The State of Our Building

Collage of House of the Temple work

January-February 2011

By William G. Sizemore, 33°, G.C., Grand Executive Director

Photos: A Work in Progress—1. As part of the effort to minimize water infiltration into the building, the deteriorated sealant joints on the Sphinx pedestals are being replaced and protected with a lead cap. The existing, failed sealant joints are removed and new sealant and backer rod are installed in the open joints before the lead joint cover is installed. 2. In the Burns Library, failed and corroded pipes from the bathroom on the Entrance Level have allowed moisture to saturate the ceiling of the Burns Library. The failed piping is currently being capped/replaced. 3. At the colonnade level, the existing failed roof membrane has been replaced with new roof membrane system with pavers. —Hartman-Cox Architects (Hartman-Cox Architects)

For almost 100 years, the House of the Temple has been an impressive presence at 1733 16th Street NW in the District of Columbia. It has become an historic landmark, attracting more and more visitors as the years pass. Its expanded libraries and Masonic displays have added to its attraction as has Dan Brown’s book, The Lost Symbol. In the years prior to the early ’90s, the Supreme Council acquired all the properties behind the Temple on S and 15th Streets, so our property now totals one-half a city block. We have good reason to be proud of this magnificent and historic headquarters and museum and its grounds and to be thankful for those farsighted Scottish Rite Leaders who chose the site, acquired the land, and selected the renowned John Russell Pope as architect and overseer of its construction.

The Statutes of the Supreme Council designate the Grand Executive Director as Custodian of the House of the Temple, subject to the executive authority of the Sovereign Grand Commander. As Executive Director and Custodian, I am responsible for management of the House of the Temple. From the first time I entered this massive building with its hidden spiral staircases, and even now after having worked here for many years, I am struck by its architectural beauty and eminence as the headquarters of the Ancient and Accepted Scottish Rite of Freemasonry, Southern Jurisdiction—the Mother Supreme Council of the World. It is appropriately positioned in our Nation’s capital, up 16th Street from the White House, in the most important city in the world.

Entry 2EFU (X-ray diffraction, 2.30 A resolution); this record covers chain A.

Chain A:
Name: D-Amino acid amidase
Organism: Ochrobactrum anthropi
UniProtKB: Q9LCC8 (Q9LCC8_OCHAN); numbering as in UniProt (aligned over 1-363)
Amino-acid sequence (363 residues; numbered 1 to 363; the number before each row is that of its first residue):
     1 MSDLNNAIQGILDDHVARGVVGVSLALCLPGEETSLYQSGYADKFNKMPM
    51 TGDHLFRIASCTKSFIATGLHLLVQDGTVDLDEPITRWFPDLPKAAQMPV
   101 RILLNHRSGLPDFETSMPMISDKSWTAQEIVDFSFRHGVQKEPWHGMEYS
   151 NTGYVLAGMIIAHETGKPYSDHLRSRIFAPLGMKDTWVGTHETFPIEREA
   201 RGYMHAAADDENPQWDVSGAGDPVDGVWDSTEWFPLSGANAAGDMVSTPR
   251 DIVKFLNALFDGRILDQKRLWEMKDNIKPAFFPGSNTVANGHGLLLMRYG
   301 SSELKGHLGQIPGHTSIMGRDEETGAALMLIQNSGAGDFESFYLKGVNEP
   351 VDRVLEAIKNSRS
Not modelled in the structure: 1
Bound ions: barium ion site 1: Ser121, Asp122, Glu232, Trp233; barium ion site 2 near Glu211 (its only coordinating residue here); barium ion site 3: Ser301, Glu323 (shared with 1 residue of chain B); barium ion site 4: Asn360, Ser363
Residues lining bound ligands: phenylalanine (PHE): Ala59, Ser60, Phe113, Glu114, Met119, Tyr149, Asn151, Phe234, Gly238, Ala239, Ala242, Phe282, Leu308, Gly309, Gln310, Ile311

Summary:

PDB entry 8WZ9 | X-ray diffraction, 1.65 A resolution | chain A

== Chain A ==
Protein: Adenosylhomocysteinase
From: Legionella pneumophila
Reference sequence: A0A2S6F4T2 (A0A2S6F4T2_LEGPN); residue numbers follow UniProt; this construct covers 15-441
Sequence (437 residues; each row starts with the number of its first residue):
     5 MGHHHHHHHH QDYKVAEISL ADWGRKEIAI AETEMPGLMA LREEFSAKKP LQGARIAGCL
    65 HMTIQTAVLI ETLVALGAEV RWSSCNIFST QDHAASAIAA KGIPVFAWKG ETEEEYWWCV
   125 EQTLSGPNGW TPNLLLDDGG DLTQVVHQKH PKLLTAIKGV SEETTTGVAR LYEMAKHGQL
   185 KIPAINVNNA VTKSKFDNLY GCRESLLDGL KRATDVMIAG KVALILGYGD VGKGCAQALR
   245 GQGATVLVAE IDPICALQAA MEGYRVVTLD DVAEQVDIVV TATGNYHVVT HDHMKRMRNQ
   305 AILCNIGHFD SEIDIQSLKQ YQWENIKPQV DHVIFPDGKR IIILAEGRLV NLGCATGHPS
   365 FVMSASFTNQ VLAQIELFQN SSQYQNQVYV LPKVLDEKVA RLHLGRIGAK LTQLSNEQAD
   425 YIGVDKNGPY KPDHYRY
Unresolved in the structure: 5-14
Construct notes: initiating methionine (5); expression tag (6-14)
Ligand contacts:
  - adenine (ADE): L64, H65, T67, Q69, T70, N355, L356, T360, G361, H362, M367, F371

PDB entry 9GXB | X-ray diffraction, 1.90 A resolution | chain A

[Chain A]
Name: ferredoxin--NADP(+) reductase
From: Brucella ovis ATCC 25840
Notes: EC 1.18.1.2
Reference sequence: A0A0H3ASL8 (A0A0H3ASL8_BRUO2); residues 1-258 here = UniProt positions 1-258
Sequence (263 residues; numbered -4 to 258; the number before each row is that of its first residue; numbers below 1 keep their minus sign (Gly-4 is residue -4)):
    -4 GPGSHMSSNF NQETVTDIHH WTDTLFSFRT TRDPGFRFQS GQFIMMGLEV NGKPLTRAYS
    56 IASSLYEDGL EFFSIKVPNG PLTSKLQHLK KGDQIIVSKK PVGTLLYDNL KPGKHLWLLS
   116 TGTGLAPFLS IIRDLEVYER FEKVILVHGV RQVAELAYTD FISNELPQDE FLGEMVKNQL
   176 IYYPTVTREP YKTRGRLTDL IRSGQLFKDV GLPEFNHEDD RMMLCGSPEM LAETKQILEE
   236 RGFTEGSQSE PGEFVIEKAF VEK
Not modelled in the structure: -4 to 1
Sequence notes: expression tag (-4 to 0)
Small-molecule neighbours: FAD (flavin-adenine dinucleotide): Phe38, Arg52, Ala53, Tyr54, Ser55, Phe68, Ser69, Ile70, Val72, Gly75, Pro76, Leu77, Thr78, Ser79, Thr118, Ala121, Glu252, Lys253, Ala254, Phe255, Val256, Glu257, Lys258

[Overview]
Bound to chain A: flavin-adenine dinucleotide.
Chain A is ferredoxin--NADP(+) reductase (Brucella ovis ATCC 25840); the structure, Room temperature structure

Next year, 2011, is the 100th anniversary of the historic groundbreaking for the building and four years later will be the 100th anniversary of its completion. It is not unexpected then that this almost 100-year old structure requires extensive updates of utility systems, elevators, entrances, and fire safety measures to comply with today’s codes and for the safety and comfort of employees and visitors. A four-year long program of inspection and investigation of the building from top to sub-basement has thoroughly identified and documented what is needed to bring it into compliance with today’s building and fire codes and to prepare it for the next 100 years. Accordingly, estimated costs have been calculated for this. Detailed information is provided in other articles in this issue of the Journal.

One of the major projects that could not wait for the start of the Capital Campaign was the urgent need for replacing the upper roof. This has been accomplished and was paid from budgeted accounts.

Now that the needs have been identified to prepare the House of the Temple for the next century, we will move forward and raise the necessary funds. At the end of this issue of The Scottish Rite Journal, there is a pledge form that you can use to offer support for the Rebuilding the Temple Capital Campaign. One hundred years ago, our forefathers had the foresight to create a grand headquarters building for the Scottish Rite; we are now the guardians of this beautiful landmark structure. Won’t you join me in helping to preserve it for our future brethren and the world?